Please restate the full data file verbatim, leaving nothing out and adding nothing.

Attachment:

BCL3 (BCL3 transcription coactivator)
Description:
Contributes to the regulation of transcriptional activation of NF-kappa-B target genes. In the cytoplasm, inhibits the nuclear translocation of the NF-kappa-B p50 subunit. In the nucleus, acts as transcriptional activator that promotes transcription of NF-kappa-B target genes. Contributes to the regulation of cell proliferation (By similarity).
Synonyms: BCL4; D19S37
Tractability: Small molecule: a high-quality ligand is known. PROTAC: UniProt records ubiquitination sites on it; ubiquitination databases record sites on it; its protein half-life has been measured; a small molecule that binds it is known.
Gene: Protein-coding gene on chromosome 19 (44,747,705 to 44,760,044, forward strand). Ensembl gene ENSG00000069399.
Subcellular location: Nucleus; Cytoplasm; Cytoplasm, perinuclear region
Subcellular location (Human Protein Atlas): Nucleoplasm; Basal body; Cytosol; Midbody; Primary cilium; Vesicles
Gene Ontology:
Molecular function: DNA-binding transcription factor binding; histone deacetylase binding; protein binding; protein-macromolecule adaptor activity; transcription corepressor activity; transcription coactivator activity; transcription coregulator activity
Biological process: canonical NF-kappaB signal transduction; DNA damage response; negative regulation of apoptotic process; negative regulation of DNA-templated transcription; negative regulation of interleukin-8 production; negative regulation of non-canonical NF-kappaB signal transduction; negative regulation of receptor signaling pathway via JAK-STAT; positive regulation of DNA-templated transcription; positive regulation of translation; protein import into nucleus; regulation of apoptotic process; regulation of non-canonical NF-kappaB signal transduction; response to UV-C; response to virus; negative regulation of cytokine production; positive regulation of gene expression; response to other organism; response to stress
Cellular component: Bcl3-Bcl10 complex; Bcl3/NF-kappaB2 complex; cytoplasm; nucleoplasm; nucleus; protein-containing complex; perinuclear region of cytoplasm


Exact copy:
BCL3 (BCL3 transcription coactivator)
Description:
Contributes to the regulation of transcriptional activation of NF-kappa-B target genes. In the cytoplasm, inhibits the nuclear translocation of the NF-kappa-B p50 subunit. In the nucleus, acts as transcriptional activator that promotes transcription of NF-kappa-B target genes. Contributes to the regulation of cell proliferation (By similarity).
Synonyms: BCL4; D19S37
Tractability: Small molecule: a high-quality ligand is known. PROTAC: UniProt records ubiquitination sites on it; ubiquitination databases record sites on it; its protein half-life has been measured; a small molecule that binds it is known.
Gene: Protein-coding gene on chromosome 19 (44,747,705 to 44,760,044, forward strand). Ensembl gene ENSG00000069399.
Subcellular location: Nucleus; Cytoplasm; Cytoplasm, perinuclear region
Subcellular location (Human Protein Atlas): Nucleoplasm; Basal body; Cytosol; Midbody; Primary cilium; Vesicles
Gene Ontology:
Molecular function: DNA-binding transcription factor binding; histone deacetylase binding; protein binding; protein-macromolecule adaptor activity; transcription corepressor activity; transcription coactivator activity; transcription coregulator activity
Biological process: canonical NF-kappaB signal transduction; DNA damage response; negative regulation of apoptotic process; negative regulation of DNA-templated transcription; negative regulation of interleukin-8 production; negative regulation of non-canonical NF-kappaB signal transduction; negative regulation of receptor signaling pathway via JAK-STAT; positive regulation of DNA-templated transcription; positive regulation of translation; protein import into nucleus; regulation of apoptotic process; regulation of non-canonical NF-kappaB signal transduction; response to UV-C; response to virus; negative regulation of cytokine production; positive regulation of gene expression; response to other organism; response to stress
Cellular component: Bcl3-Bcl10 complex; Bcl3/NF-kappaB2 complex; cytoplasm; nucleoplasm; nucleus; protein-containing complex; perinuclear region of cytoplasm